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Michigan spousal supportOne of the many issues that arises often during the divorce process is spousal support, also known as alimony or maintenance. Particularly in cases where one spouse makes a significantly larger amount each year, the spousal support can become a high point of discussion. Many who apply for support want to live as they did when they were married, and require their ex-spouse to provide for them just as they did when they were together.

As you can probably imagine, many spouses who are being asked to pay, argue until the bitter end because the money is rightfully theirs, as they are the ones who earn it. However, under divorce law in all states, spousal support should be awarded if certain criteria is met by both parties involved.

Monumental Michigan
For decades, the argument of spousal support has stayed within the same lines. One spouse is ordered to pay, the other is allotted a certain amount. The criteria for spousal support is based on a number of qualifying factors. With spousal support, Michigan law does not dictate how much to weigh each factor like the Michigan child support guidelines do. Michigan law only provides the list of factors to consider.

In a landmark Michigan case concerning spousal support, new clauses were adopted into the Michigan spousal support laws. The  Smith vs. Smith  Michigan case allowed the courts to look into the lives of those who had been awarded spousal support in the dissolution of their marriage, and properly update the allowance and even decide if they still qualified to receive it.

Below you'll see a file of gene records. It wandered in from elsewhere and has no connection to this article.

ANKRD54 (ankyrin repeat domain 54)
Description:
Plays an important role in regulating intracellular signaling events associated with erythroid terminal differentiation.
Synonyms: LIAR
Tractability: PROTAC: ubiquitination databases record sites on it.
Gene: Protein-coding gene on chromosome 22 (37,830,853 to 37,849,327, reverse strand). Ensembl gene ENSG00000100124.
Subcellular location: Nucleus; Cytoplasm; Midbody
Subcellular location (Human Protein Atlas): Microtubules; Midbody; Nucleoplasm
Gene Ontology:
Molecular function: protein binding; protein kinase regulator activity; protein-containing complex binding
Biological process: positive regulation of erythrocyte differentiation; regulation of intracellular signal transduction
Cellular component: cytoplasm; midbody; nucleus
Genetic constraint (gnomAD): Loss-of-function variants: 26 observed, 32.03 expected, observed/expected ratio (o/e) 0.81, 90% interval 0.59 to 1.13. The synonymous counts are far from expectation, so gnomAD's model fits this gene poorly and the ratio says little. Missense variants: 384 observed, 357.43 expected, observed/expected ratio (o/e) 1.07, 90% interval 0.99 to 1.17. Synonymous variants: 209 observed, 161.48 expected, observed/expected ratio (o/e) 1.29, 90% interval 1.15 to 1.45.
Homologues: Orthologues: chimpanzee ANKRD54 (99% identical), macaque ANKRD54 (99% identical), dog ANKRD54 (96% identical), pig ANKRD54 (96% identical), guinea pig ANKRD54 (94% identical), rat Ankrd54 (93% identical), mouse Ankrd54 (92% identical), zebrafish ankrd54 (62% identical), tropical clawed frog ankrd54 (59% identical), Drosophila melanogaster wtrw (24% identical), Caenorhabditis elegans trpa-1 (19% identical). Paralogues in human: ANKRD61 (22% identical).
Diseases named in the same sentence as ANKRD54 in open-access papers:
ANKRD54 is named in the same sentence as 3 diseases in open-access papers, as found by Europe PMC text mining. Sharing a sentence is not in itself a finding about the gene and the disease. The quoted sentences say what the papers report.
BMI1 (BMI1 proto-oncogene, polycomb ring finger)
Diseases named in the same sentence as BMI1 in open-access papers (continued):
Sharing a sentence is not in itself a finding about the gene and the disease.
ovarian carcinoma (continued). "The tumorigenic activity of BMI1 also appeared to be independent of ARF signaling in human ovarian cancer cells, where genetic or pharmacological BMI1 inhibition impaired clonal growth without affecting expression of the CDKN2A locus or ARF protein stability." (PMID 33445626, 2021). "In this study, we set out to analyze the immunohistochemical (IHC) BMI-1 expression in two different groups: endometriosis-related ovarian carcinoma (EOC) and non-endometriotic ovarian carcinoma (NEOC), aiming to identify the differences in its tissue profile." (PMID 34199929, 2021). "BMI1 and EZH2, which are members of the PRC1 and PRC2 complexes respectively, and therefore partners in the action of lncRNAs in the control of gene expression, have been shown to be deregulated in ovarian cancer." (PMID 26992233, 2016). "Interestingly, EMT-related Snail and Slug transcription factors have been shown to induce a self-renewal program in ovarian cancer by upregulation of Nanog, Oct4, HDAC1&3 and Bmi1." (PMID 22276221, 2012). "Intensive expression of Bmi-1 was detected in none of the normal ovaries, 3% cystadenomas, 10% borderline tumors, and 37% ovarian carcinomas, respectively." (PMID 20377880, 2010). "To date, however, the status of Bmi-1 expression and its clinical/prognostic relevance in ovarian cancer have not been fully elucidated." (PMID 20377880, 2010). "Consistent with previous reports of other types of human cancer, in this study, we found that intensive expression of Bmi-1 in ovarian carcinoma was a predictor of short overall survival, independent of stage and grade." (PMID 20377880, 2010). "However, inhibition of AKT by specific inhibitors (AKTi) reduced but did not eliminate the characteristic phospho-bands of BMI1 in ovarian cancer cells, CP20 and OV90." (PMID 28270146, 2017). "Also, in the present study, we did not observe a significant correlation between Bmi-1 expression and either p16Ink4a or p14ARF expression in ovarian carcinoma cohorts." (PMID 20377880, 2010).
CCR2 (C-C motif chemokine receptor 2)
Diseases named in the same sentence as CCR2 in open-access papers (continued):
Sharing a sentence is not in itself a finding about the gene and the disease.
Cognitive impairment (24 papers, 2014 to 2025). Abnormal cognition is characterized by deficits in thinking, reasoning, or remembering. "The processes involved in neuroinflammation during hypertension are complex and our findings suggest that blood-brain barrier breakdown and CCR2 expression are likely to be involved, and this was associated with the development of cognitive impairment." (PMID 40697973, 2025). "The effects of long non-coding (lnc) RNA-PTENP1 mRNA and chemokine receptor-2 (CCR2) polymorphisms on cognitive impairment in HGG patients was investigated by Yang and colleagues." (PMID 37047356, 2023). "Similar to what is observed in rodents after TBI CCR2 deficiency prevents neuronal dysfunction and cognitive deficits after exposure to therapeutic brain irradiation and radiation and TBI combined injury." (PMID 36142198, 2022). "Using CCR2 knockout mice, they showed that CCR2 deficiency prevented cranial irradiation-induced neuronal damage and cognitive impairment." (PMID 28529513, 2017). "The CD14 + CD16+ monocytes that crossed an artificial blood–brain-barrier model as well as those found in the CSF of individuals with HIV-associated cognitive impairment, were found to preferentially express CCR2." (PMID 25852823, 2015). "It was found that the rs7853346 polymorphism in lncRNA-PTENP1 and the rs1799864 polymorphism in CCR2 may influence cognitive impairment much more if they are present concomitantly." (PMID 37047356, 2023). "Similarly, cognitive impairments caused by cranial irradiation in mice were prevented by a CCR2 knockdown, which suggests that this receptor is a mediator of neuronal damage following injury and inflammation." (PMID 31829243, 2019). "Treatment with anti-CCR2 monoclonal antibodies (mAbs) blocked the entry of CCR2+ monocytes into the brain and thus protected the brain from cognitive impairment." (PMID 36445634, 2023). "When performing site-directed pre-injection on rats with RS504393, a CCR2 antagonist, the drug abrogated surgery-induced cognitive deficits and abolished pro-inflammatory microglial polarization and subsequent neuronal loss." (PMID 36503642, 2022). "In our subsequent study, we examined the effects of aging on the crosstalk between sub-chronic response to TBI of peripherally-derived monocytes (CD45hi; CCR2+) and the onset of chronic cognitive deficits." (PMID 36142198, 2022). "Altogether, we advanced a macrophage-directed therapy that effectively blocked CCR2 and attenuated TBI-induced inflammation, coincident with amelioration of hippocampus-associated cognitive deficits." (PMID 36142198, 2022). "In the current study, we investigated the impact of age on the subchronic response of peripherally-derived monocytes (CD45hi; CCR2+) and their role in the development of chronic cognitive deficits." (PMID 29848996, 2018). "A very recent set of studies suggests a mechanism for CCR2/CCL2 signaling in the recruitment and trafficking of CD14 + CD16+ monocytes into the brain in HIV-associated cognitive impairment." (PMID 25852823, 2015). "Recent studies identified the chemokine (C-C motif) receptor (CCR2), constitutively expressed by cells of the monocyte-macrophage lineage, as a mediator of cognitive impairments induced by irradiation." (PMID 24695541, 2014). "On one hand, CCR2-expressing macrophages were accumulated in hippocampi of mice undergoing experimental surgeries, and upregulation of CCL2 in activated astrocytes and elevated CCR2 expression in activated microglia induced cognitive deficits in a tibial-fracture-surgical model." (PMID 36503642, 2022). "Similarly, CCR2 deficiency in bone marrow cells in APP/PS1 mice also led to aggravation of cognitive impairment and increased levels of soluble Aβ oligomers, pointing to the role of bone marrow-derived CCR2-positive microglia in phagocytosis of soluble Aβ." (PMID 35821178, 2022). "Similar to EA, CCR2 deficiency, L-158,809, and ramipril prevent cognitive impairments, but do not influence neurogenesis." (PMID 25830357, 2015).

In the case, the plaintiff (ex-husband) filed a motion with the court seeking to terminate spousal support. The plaintiff argued that his former wife was cohabitating with her boyfriend, and therefore did not need to be supported by him any longer. However, his request was denied.

Smith Decision
Although his request was denied, he set a precedent in the definition and awarding of spousal support. The court ruled that they found the term “cohabitation” to be “unclear” or “equally susceptible to more than one meaning.”

The Smith panel established a “totality-of-the-circumstances test.” This meant that trial courts would use this test from now on to determine whether or not “cohabitation” justifies termination of an alimony obligation. Specifically, the Smith panel gave examples of three types of evidence trial courts should consider when determining whether a person is “cohabiting” within the means of the alimony provisions in the divorce settlement agreement. According to Smith, the trial court should examine the nature of the couple’s living arrangements and the extent to which they share a common residence, the nature of the couple’s relationship, and the couple’s financial arrangements.

The Future of Spousal Support
Overall, the Smith opinion has been the determining factor in more clearly defining this area of the law. There is now a test specifically crafted to help the court determine whether a payee is cohabitating or is simply involved in a long-term dating relationship

Divorce and the proceedings that go into it, is always  such a challenging and interesting area of family law because each case turns on the unique and specific set of facts involved. Whether the court is determining child custody, child support, spousal support, property distribution, or other issues, there is always something new and innovative in terms of how decisions are handed down. Thanks to Smith vs. Smith, the guidelines are clearer on what cohabitation consists of and if spousal support should be awarded.

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